How to Treat a Dog's Lick Sores

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Dogs lick themselves for all kinds of reasons, though when a dog is licking her leg raw, it's time to check in with the vet. A dog licking a wound raw may cause the sore to become irritated and even infected.

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Dogs can lick themselves too much.
Image Credit: Dani DG/iStock/GettyImages

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Some breeds are prone to licking more than others, including golden retrievers, St. Bernards, German shepherds, and Rottweilers. Because of the thick coats on these dog types, lick sores are more likely to develop. Treating lick sores and trying to prevent them in the first place is the best way to resolve this sticky, itchy situation.

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What is a lick sore?

A lick sore is also known as a lick granuloma or acral lick dermatitis, and it develops when a dog constantly licks one of his legs, often a joint on the front limb. Too much licking in one spot can also cause a hot spot to develop, which is officially called acute moist dermatitis and is sometimes mistaken for acral lick dermatitis. The difference between the two is in the length of time they persist. Lick sores tends to hang on despite treatment, while hot spots get better quickly, often as fast as three to seven days once they're diagnosed.

Why a dog is licking a wound raw

As to why your dog is licking his leg raw, veterinarians say the reasons for this obsessive habit is a mix of both physical and mental components. Your dog may have a bug bite or sting that's bothering him, an infection, or an allergic reaction on the skin. He may be suffering from joint pain and is trying to relieve it with his tongue. Along with these physical ailments comes a psychological need to lick in order to ease fear, anxiety, or an obsessive-compulsive disorder.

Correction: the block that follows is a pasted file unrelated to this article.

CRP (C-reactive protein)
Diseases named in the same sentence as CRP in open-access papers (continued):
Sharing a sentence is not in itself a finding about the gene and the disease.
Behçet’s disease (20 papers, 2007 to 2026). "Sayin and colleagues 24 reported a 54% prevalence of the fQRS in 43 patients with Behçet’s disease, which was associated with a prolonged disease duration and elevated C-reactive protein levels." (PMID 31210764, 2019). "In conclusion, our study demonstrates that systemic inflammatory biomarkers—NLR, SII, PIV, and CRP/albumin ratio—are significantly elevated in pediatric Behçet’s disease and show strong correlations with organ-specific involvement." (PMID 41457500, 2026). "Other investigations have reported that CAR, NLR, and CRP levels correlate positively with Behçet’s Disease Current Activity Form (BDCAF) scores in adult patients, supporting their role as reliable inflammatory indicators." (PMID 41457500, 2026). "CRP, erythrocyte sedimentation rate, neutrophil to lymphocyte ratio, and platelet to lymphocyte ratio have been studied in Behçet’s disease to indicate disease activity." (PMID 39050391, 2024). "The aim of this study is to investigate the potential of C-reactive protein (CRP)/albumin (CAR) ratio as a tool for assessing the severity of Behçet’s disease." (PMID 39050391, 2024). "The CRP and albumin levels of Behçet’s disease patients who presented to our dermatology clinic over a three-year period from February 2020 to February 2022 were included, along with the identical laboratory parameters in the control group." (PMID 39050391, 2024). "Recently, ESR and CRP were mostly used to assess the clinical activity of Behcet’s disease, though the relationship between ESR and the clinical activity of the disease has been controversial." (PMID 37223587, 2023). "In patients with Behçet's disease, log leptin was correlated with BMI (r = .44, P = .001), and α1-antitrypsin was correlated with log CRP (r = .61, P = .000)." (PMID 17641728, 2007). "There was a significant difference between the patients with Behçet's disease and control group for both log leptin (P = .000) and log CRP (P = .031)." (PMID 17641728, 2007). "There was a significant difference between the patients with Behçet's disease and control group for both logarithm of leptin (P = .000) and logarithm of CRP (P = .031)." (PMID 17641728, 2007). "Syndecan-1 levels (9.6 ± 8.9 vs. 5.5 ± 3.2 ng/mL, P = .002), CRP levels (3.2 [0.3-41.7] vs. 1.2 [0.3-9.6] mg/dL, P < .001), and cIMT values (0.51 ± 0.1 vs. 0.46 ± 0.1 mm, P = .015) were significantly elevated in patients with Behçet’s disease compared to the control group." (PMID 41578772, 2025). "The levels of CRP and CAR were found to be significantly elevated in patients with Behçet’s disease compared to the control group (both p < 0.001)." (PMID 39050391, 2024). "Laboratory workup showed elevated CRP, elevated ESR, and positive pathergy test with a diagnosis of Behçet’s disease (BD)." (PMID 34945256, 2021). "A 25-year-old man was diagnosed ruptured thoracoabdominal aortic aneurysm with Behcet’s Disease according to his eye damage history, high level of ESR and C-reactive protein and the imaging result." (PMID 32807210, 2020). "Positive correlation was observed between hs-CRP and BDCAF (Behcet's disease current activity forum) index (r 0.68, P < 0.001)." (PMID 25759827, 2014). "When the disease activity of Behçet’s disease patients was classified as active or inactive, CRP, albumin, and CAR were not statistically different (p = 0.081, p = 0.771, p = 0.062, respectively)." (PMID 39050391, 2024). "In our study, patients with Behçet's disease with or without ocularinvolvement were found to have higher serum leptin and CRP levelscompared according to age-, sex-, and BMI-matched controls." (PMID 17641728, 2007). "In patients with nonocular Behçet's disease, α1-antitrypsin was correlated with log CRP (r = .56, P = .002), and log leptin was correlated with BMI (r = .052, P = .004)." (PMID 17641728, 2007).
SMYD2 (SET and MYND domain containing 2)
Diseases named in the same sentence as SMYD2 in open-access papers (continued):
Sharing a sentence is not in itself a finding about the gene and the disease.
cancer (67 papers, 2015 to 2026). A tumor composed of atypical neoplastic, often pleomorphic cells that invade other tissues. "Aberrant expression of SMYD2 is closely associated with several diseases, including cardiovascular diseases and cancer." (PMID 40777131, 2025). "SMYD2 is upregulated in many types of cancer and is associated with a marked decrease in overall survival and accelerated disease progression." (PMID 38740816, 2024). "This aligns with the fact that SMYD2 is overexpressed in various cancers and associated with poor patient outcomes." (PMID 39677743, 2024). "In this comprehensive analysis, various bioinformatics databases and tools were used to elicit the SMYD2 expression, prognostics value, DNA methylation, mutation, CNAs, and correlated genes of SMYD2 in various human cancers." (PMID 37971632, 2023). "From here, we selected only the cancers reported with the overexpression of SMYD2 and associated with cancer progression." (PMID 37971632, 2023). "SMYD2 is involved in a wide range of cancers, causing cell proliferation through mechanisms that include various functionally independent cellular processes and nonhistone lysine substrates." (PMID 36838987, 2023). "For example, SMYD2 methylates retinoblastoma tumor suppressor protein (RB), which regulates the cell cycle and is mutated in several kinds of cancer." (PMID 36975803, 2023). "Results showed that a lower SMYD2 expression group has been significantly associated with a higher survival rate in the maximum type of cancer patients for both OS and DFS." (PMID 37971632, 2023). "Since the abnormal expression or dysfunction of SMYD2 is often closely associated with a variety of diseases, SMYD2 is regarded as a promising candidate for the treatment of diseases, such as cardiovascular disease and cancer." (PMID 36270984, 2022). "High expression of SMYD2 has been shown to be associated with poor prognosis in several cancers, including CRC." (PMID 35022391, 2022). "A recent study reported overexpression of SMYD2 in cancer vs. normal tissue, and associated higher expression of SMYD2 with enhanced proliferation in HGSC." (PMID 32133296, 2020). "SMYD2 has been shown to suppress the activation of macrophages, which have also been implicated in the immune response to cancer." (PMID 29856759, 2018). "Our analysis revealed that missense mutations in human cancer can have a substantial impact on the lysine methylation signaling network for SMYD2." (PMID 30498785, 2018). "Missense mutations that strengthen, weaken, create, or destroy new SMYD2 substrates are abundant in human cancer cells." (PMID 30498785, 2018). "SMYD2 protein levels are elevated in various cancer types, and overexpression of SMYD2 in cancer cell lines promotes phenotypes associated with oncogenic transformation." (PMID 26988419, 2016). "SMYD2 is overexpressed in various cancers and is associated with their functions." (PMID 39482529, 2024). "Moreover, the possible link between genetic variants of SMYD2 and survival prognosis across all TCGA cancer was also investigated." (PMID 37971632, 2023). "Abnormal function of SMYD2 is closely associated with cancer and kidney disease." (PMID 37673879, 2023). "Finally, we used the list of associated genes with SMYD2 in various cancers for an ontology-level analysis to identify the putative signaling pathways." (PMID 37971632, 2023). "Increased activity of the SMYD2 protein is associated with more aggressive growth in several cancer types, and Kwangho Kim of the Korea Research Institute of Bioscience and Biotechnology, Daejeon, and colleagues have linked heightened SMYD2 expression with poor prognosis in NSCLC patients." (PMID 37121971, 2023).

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If you're wondering whether a dog licking a wound is good or bad, you're correct to note there are two sides to the debate. Wound licking does have some benefits thanks to the contents of a dog's saliva. Not only does a dog's tongue actually remove dirt and debris from wounds but canine saliva has anti-bacterial and anti-microbial properties. However, when it comes to treating a lick sore, hot spot, or other dermal abrasion, stick to actual vet products for the best remedies because too much licking can worsen a wound and can even cause self-mutilation if it gets very bad.

Treating lick sores in dogs

In order to help soothe lick sores in a dog, the underlying triggers have to be identified. Treating the inflamed area with topical or oral drugs, such as corticosteroids, can clear redness and irritation, and antibiotics may be prescribed if there are secondary skin infections. If the cause is anxiety or a type of compulsion or fear that your pup has developed, psychopharmacologic medications may be suggested.

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Sometimes, boredom is behind a case of excessive licking, so the treatment in this case would be more attention, extra walks, and a chance to engage with playthings that challenge your dog's mind. Examples might include toys that squeak, skitter across the floor, light up when bounced, or contain a hidden treat, like a piece of bacon or gob of peanut butter.

Preventing raw lick sores

Is it OK for a dog to lick wounds? Frankly, getting a dog to stop licking is ideal, but it's tricky since most owners can't supervise their pet all day. To limit your dog's access to inflamed areas, like lick sores, you might consider placing an old sock over the paw or leg or dressing your pup in a shirt that covers the area but still allows some air to circulate around the wound. The best way is to have your dog wear a collar when they've had surgery or another procedure. The cone can block access to the sore and then aid the healing process.

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